BEIRUT: Civil servants took to the streets Wednesday to pressure politicians to meet their “full demands” as public offices and schools went on a nationwide strike a day after Parliament failed to pass the wage hike draft law.
Protesters rallied outside the Education Ministry headquarters in Beirut, urging once again lawmakers to stop stalling a 121 percent increase on their pays.
Similar sit-ins were held near government headquarters in different cities, including Tripoli in north Lebanon and Zahle in east Lebanon. Another demonstration was also held near Baabda's Presidential Palace to coincide with a Cabinet session.
Beirut's protesters expressed their anger at the lawmakers, who decided Tuesday to form a new committee to study the proposal again over the next two weeks.
“We will not back off the streets until our full demands are met," one of the protesters told al-Jadeed television. "The lawmakers should stop waste in the state’s Treasury and cut their own salaries before objecting to our demands,”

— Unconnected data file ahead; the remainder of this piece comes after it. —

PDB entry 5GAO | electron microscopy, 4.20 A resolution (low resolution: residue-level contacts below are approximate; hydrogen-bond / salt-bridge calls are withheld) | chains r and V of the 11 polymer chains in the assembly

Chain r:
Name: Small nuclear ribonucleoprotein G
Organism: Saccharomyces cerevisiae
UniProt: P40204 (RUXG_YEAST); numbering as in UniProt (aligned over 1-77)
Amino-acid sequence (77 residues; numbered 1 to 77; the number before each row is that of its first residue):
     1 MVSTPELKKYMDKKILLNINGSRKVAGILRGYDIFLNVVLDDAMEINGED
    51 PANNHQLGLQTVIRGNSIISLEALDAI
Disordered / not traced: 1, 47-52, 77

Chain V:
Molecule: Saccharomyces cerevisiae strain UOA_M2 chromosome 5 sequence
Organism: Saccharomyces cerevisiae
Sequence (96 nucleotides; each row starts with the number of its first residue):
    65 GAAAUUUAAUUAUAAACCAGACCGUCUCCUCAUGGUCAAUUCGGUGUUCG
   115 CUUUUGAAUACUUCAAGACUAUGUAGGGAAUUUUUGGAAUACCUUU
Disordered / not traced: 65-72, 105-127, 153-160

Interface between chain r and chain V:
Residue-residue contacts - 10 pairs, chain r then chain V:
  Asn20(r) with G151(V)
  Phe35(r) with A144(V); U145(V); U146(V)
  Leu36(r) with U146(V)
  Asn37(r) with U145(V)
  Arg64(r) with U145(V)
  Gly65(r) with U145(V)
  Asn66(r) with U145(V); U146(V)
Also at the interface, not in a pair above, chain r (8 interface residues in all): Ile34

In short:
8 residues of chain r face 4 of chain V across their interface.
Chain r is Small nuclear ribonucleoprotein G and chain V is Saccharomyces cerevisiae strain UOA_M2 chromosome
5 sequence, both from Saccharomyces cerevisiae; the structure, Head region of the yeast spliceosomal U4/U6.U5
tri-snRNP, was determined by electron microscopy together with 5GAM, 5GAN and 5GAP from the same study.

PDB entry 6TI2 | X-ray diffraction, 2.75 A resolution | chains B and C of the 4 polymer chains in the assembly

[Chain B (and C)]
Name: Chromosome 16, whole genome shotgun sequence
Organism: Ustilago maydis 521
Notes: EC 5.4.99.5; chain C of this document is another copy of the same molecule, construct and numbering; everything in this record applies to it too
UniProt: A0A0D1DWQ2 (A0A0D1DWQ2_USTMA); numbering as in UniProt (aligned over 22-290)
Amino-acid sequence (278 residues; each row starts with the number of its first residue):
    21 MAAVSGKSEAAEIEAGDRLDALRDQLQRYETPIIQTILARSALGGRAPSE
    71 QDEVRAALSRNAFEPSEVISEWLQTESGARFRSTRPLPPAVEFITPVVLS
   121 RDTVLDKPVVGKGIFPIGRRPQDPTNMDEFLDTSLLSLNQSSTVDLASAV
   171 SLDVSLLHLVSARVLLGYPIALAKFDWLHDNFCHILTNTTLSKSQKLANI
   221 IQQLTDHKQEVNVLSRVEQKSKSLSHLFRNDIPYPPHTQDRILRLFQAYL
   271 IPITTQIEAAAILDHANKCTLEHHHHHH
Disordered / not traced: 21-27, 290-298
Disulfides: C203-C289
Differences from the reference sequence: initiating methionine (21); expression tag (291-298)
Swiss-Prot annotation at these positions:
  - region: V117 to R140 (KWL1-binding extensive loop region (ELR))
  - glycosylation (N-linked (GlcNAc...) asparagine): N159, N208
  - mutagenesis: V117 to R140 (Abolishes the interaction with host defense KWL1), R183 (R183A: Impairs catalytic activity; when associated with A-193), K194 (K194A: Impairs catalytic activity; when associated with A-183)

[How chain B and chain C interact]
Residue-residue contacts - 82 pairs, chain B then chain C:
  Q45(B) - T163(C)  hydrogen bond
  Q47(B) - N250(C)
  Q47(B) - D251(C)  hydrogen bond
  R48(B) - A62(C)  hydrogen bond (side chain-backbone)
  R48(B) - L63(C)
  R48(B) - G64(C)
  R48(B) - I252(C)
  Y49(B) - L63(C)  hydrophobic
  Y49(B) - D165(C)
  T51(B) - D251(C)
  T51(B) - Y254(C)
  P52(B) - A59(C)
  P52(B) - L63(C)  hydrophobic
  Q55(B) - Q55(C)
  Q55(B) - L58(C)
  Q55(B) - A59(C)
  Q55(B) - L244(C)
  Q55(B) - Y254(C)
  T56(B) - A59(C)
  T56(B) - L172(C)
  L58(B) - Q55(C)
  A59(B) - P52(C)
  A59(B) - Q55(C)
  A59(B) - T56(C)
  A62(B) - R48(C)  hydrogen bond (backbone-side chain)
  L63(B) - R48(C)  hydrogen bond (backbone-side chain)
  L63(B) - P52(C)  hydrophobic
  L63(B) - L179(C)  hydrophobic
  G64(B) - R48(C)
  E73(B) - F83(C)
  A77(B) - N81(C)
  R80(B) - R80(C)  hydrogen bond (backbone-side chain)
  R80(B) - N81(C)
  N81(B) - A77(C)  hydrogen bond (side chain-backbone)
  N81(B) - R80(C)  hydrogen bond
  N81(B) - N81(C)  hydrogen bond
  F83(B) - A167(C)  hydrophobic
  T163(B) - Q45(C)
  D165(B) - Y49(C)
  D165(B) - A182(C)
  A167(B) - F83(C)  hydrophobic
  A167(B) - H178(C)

“We will not back down,” he added.
MP Qassem Hashem, from Speaker Nabih Berri’s Development and Liberation bloc, joined the protesters in Beirut and said his bloc supports the demands of the public sector workers.
“We were not procrastinating; we were calling for the endorsement of civil servants' demands, but you all saw what happened,” the lawmaker said in reference to the session a day earlier.
“What happened was part of the democratic process and we cannot do anything about that, but we vow to stand by the civil servants until they get what they want,” he added.
Sixty-five lawmakers voted Tuesday for a proposal put forward by the head of the Future bloc, Fouad Siniora, to form a new parliamentary committee to reconsider the draft-law, estimated to cost the state over $1.6 billion. Last Friday, the parliamentary joint committees finalized a version of the draft law after over a year of debate.
The proposal was supported by the Future, Lebanese Forces, Change and Reform bloc and opposed by Berri’s Development and Liberation bloc, Hezbollah lawmakers and others.
The decision stirred the anger of the Union Coordination Committee who called for the strike and slammed lawmakers for failing to meet the demands of public workers.